I don't know that's it's a slam dunk to refi. You'd have to weigh the costs of the new loan w.r.t whatever rates are in 1.5yrs. It will likely save you money, but it doesn't mean that it's an obvious choice. I would continue to save up as much cash as you can and get an appraisal when you're ready and then see how the numbers work out. Assuming that you probably have decent incomes, you are saving money pre-tax now in a potentially higher tax bracket than when you retire and the mortgage is paid off... iow, you may be better to save taxes now and pay a bit more mortgage interest, than to pay taxes at higher rates (by stopping 401k contributions) and reduce your mortgage interest (by way of saving up 20% to refi to a lower rate). If you save $10k per year on taxes by saving into your 401k, yet pay an extra $4k in PMI and $4k in mortgage rates (vs refi) and would otherwise pay, say $2k on the eventual withdrawals of the money in 30 years at retirement, then those numbers are a wash (by design). I don't know if that's the case, but that's how you could look at it and plug in your own assumptions. I probably would only refi if you do so without reducing 401k savings. There's no obvious answer, which is good, because you probably won't choose a path that had a huge consequence.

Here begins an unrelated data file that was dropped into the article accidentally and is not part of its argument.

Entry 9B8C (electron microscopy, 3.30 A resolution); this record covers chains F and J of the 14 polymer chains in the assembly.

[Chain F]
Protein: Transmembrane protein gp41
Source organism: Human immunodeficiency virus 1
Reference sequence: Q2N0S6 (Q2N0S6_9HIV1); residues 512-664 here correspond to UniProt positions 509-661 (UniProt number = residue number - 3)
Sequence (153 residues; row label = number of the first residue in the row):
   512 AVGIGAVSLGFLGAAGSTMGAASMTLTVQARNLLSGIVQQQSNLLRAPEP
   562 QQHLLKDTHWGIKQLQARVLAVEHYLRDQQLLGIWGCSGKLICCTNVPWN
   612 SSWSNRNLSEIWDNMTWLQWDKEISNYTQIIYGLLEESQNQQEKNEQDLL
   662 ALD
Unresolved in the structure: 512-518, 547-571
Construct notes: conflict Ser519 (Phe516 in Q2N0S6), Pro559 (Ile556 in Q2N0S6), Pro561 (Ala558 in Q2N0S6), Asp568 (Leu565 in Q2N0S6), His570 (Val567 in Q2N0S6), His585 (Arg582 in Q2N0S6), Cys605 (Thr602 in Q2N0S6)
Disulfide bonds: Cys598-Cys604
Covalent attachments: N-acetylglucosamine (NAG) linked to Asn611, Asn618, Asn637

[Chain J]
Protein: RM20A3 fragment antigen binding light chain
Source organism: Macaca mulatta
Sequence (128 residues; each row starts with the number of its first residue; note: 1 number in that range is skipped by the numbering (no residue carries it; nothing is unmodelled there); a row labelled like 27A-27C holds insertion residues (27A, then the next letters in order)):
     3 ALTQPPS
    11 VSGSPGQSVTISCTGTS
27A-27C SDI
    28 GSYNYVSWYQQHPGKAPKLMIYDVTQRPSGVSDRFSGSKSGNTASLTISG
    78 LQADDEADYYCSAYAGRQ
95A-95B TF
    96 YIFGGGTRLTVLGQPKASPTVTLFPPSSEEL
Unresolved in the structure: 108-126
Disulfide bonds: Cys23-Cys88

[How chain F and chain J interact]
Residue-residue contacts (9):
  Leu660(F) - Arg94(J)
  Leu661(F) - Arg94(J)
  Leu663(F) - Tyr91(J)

PS - I'm 4 yrs into an FHA loan at 4.5% with about a 90/10 LTV and have cash to refi if I wanted, but for liquidity reasons - job change, I chose not to because the numbers didn't scream advantage - it was a small advantage, but not large.

Travel Bug
Posts: 21
Joined: Sat Mar 12, 2011 5:22 pm

Re: Analysis paralysis with cash-in refinance

Post by Travel Bug » Fri Mar 15, 2013 3:56 pm

Thanks, MN Finance. I hadn't fully considered the tax implications as you pointed them out.

It seems like we should continue maxing out our 401Ks and Roth IRAs as well as continue saving towards a possible refi. That way, when we have enough in-hand to refi in a year or two, we can run the numbers to see if it makes sense.

It's just eye-opening to see the difference in total interest paid when I run an amortization calculator on our current mortgage versus one after a cash-in refi.

Has anyone else here gone through something similar?

Posts: 1183
Joined: Tue Jul 29, 2008 11:48 am

Re: Analysis paralysis with cash-in refinance

Post by swaption » Fri Mar 15, 2013 4:48 pm

Ok, if you refi, this is the summary of what you will save as a result of the $80k investment

- 4.8% interest currently being paid on the $80k of principal
- The PMI of $200/month, which comes out to 3% on the $80K
- Now here's the big one, let's say you can get a rate of 3.8% (for example) on the remaining 78%, so a 1% savings on your rate, which represents an additional roughly 9% return on your $80k investment per annum